The current status of the Bill is that it has passed its first of three readings in Parliament. The Bill is expected to be reported back to the House in May 2017. That version of the Bill is expected to incorporate the amendments coming out of the Select Committee process. The recent Departmental Report (released on 8 November 2016) provided some helpful clarification regarding the likely content of the Bill.
Industry has already been given a chance to comment on the initial form of the Bill through the Select Committee process. Further consultation through the Select Committee process is not expected, but there is some residual chance of further engagement.
By way of background, the key provision in the Bill relating to decommissioning plans (which does not include the amendments proposed in the Departmental Report, see below) reads as follows:
100A Owner must submit decommissioning plan
(1) The EPA may, by written notice, require the owner of an offshore installation to prepare a decommissioning plan.
(2) The decommissioning plan must be prepared in accordance with regulations (if any) prescribed under section 27.
(3) The owner must:
(a) consult the EPA about the decommissioning plan within the period (if any) prescribed by regulations; and
(b) apply for a marine consent for every discretionary activity that is proposed as part of the decommissioning plan.
As indicated above, the Departmental Report recommended a number of amendments. Assuming these are given effect to, the following key additional changes will be made:
- a decommissioning plan will need to be submitted to the EPA prior to decommissioning-related marine consent applications being lodged;
- the decommissioning plan will be subject to public consultation;
- the EPA will be able to accept the plan subject to criteria set out in the regulations;
- all subsequent decommissioning-related marine consent applications will need to include an accepted decommissioning plan and be in general accordance with that plan; and
- subsequent decommissioning-related marine consent applications will not require further public consultation and must be processed within nine months of being accepted by the EPA.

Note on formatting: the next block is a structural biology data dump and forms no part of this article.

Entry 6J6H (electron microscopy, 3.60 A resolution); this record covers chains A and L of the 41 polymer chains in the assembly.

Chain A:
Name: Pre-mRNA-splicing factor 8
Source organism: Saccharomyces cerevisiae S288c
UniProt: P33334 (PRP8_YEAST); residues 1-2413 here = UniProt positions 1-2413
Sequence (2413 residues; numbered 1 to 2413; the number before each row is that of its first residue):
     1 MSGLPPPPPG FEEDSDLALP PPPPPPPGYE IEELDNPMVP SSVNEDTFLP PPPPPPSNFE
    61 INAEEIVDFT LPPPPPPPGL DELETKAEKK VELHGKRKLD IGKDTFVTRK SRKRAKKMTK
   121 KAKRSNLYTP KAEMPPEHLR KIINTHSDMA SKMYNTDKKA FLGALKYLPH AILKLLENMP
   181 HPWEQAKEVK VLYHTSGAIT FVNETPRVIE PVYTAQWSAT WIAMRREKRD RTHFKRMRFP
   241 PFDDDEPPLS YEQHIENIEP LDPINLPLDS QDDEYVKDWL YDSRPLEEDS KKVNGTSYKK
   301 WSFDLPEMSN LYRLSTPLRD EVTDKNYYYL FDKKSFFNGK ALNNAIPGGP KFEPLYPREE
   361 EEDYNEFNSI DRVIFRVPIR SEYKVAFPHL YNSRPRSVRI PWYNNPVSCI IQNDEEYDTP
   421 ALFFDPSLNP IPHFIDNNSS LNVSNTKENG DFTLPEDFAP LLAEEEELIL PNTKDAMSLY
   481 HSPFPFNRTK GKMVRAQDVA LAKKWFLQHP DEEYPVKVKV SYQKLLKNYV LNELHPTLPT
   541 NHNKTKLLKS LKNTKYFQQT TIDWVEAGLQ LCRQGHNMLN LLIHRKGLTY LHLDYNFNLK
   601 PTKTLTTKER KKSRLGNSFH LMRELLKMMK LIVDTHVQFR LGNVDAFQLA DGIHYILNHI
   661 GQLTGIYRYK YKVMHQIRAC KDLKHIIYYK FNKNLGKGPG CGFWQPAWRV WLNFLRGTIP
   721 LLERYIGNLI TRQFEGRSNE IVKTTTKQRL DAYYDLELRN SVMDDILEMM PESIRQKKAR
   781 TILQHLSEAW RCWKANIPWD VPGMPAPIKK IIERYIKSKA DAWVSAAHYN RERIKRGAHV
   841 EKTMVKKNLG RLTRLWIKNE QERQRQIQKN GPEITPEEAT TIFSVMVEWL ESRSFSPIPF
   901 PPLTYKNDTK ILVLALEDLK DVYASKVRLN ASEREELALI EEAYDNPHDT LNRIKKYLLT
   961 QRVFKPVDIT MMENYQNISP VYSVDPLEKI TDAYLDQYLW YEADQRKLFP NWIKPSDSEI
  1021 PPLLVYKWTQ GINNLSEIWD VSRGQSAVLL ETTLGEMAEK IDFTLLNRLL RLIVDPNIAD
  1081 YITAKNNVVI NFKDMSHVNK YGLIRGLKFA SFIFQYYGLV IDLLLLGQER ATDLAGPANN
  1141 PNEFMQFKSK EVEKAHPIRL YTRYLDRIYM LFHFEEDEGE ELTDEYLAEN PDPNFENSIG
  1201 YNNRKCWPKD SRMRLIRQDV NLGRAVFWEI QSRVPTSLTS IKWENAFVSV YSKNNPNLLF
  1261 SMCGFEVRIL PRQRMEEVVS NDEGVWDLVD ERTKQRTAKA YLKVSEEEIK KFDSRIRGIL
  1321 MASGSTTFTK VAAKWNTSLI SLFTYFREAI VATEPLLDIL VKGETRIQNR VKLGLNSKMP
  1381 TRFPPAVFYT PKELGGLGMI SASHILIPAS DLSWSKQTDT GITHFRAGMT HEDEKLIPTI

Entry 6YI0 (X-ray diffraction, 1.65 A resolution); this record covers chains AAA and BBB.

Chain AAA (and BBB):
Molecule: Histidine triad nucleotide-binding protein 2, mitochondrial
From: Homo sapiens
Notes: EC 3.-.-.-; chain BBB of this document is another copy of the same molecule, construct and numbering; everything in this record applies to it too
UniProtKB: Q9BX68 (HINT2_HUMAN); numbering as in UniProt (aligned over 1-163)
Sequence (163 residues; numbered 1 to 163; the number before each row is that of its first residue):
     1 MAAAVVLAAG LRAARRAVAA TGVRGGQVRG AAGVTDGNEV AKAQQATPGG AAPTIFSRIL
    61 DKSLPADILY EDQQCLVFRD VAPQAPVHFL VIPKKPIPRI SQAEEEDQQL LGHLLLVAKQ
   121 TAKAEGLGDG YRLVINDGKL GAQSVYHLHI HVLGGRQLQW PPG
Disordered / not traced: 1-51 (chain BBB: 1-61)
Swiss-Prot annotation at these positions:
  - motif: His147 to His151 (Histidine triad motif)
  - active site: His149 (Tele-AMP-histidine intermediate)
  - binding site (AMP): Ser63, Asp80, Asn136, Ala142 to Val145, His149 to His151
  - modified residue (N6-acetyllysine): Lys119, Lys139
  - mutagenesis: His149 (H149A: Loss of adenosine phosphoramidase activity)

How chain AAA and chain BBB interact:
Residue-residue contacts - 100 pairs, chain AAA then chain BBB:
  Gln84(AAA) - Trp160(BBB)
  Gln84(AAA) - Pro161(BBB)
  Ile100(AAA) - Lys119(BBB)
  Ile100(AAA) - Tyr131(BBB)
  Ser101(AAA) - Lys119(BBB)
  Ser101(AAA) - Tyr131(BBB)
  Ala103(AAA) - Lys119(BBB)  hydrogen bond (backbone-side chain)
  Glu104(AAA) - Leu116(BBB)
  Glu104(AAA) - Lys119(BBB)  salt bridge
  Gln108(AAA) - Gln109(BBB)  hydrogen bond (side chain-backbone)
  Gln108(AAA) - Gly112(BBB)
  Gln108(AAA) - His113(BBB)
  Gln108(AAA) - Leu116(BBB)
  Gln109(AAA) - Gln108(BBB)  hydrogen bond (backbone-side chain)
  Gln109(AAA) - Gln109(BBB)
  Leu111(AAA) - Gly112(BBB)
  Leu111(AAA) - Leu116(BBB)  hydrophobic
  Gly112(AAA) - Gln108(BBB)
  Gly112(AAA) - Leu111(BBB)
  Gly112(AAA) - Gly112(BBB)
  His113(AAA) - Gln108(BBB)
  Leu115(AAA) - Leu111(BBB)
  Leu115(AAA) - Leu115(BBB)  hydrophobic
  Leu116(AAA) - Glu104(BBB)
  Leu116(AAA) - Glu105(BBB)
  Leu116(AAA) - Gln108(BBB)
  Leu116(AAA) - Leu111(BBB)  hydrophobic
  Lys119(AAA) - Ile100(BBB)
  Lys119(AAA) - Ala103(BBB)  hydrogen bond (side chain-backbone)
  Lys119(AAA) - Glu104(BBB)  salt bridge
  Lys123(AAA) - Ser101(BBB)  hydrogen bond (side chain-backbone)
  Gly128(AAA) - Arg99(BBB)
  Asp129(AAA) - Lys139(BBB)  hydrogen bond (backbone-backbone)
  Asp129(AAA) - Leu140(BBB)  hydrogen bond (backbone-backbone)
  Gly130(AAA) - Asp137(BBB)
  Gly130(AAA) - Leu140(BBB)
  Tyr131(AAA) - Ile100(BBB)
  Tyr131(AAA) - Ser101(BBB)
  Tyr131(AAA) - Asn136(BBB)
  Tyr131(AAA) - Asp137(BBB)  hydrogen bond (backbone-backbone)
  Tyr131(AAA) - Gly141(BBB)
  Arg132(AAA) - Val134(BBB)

Key details of the obligations are likely to be determined by the regulations (the content of which is not yet known) and the approach taken by the EPA. However, despite these variables, there are several important points which can be noted at this stage:
- At a high level, it should be expected that further compliance obligations will be required in relation to decommissioning. Although we expect prudent operators would be preparing detailed plans before embarking on decommissioning, the involvement of a regulator in the planning phase has the potential to increase planning complexity. We expect this will be particularly relevant with the initial decommissioning plans which are reviewed by the EPA.
- As a related point (and despite the Departmental Report recommending a nine month processing time for certain marine consent applications) the changes are likely to introduce additional timing restrictions, requiring earlier planning and engagement.
- Although approval of a decommissioning plan will remove the need for further public consultation in relation to related marine consent applications, there is no guarantee that those marine consents will be granted.
Other decommissioning related changes of importance recommended in the Departmental Report include:
- The requirement of a marine consent to abandon submarine pipelines in-situ.
- Future marine consent applications for new pipelines and structures will need to demonstrate consideration of decommissioning.
- The EPA will be restricted from imposing conditions that would conflict with another marine management regime or the Health and Safety at Work Act.
- It appears that there will be a relative degree of lead time and a transitional regime so that owners of offshore installations are not required to prepare and submit a decommissioning plan until the relevant regulations are in force.
We expect industry participants to watch these developments with interest as they start to play out in the decommissioning planning process for late stage petroleum fields in New Zealand.